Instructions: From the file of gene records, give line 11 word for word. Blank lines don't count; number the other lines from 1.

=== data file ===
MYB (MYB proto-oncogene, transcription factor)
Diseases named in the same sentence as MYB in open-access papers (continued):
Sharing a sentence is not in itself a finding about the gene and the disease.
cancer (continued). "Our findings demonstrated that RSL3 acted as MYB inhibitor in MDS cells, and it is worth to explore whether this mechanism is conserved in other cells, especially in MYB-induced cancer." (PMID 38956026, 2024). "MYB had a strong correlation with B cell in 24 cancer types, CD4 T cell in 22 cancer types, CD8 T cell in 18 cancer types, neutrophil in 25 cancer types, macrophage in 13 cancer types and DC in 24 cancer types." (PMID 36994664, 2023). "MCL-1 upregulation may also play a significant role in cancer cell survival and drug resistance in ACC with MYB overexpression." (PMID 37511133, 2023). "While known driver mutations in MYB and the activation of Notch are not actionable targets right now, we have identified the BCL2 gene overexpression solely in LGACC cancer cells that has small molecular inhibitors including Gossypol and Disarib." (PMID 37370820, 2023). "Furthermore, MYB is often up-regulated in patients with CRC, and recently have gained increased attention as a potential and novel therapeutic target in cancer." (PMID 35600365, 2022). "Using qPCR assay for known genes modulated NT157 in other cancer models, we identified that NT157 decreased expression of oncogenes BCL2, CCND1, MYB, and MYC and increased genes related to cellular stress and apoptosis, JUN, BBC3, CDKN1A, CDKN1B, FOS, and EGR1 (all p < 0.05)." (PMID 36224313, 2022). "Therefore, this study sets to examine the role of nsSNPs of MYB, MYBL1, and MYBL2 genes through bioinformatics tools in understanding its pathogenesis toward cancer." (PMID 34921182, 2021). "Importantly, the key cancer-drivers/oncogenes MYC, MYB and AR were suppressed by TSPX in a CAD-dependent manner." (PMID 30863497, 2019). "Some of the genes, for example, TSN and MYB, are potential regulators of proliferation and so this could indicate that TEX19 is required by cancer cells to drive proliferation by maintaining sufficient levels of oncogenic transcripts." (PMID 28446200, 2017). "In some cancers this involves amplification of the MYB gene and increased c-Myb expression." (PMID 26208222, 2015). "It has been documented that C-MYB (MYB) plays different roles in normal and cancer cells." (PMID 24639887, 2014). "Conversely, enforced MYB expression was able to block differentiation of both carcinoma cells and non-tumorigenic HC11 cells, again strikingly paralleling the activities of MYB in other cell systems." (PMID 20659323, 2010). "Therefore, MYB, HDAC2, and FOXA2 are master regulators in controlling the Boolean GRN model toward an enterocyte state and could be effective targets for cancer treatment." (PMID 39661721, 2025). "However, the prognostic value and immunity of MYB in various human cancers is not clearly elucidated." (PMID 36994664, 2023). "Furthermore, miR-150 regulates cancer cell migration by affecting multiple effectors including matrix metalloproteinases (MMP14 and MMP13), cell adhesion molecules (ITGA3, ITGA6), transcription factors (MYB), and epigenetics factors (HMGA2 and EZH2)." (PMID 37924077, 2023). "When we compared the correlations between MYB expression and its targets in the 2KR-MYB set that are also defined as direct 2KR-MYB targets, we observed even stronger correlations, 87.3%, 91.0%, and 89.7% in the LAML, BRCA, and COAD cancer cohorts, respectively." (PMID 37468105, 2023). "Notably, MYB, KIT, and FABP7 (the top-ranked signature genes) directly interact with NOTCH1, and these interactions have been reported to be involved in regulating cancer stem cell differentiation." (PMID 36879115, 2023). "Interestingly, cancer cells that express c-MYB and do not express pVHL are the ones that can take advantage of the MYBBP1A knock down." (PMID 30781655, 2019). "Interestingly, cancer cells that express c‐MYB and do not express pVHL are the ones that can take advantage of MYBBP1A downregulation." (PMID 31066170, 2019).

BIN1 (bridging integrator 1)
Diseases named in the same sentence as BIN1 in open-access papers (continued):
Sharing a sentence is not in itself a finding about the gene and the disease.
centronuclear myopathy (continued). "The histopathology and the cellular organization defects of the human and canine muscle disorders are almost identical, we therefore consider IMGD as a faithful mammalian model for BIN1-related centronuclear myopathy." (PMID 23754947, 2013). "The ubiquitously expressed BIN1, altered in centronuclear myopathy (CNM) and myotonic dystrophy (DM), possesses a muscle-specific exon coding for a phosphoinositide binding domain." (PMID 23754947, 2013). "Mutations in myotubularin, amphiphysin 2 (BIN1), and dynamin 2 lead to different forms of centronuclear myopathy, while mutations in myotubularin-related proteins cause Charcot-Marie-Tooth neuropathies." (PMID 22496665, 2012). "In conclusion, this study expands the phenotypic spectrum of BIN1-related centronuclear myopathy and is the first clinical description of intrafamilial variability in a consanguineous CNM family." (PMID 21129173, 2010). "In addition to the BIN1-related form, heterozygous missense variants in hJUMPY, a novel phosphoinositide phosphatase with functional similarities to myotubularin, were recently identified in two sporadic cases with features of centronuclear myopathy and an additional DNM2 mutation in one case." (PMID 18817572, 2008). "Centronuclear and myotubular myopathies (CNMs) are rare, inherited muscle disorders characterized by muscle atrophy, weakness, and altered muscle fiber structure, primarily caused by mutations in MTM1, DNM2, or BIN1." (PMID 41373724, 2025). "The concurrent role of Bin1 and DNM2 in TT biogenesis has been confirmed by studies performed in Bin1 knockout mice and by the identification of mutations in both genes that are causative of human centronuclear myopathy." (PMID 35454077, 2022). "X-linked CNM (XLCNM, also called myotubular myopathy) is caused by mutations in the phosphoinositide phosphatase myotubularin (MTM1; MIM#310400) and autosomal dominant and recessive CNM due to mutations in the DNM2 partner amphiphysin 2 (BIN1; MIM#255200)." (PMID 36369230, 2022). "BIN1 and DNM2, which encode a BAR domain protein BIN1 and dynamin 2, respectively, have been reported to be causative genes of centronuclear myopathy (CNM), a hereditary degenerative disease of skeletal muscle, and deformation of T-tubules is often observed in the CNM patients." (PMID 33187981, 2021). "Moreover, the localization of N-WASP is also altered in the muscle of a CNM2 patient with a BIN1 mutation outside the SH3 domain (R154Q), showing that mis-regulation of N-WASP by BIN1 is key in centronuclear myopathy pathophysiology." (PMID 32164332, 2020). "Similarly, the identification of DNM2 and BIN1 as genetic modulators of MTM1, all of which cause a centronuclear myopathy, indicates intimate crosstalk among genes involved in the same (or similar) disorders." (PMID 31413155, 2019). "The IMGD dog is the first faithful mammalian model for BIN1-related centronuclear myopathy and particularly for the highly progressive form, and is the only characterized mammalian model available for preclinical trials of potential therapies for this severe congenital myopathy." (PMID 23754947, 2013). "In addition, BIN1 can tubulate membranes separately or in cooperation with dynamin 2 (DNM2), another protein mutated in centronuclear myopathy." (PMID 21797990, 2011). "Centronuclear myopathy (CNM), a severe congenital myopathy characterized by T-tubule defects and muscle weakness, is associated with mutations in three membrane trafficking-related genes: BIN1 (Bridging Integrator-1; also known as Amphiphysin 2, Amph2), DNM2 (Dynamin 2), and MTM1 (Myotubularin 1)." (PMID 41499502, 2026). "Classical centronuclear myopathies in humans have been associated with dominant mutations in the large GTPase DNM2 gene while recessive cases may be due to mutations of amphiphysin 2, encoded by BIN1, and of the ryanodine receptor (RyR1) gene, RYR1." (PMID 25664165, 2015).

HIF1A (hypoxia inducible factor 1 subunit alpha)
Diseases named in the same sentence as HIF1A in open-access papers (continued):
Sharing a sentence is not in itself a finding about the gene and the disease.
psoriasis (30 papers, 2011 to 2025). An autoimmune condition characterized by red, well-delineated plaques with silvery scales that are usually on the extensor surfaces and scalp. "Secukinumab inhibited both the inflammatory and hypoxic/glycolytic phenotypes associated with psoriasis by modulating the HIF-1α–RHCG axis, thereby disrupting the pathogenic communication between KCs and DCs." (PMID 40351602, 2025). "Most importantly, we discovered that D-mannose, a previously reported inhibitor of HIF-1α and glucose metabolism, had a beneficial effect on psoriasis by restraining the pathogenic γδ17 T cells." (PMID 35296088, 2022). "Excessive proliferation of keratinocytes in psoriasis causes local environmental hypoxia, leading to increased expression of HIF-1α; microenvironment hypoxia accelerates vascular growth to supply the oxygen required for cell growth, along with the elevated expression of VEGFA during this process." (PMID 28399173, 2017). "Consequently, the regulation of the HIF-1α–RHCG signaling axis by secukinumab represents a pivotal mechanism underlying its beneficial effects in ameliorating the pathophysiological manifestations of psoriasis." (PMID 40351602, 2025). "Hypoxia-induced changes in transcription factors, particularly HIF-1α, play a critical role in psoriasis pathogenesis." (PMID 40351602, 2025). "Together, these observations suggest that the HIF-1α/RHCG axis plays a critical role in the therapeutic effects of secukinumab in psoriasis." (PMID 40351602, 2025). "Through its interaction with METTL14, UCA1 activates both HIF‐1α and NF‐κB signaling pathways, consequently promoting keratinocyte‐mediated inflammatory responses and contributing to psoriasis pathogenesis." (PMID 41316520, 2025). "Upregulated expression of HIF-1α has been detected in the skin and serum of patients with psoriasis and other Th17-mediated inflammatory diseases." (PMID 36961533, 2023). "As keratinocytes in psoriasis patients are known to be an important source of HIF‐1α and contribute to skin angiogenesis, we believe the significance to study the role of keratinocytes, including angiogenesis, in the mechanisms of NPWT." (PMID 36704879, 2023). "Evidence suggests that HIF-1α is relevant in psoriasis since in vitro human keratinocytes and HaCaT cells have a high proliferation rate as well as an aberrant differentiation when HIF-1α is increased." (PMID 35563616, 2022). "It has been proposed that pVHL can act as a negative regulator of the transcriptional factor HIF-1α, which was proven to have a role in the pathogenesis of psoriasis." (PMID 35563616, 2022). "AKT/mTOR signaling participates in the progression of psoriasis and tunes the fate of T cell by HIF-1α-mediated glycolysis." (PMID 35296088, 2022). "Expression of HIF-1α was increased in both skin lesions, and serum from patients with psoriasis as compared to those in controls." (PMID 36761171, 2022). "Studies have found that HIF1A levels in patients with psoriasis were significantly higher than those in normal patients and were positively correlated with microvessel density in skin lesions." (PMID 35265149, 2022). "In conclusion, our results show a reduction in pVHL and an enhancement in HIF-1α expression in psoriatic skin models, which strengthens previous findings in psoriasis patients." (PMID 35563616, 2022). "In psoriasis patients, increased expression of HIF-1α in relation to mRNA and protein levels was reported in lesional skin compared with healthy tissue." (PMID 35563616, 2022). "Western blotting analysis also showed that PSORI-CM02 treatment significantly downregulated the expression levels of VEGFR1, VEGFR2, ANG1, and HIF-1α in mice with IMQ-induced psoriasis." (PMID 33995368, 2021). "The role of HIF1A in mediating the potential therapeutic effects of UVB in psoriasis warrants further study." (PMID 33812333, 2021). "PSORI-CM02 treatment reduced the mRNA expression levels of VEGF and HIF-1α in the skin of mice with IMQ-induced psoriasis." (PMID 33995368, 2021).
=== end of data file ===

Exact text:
Sharing a sentence is not in itself a finding about the gene and the disease.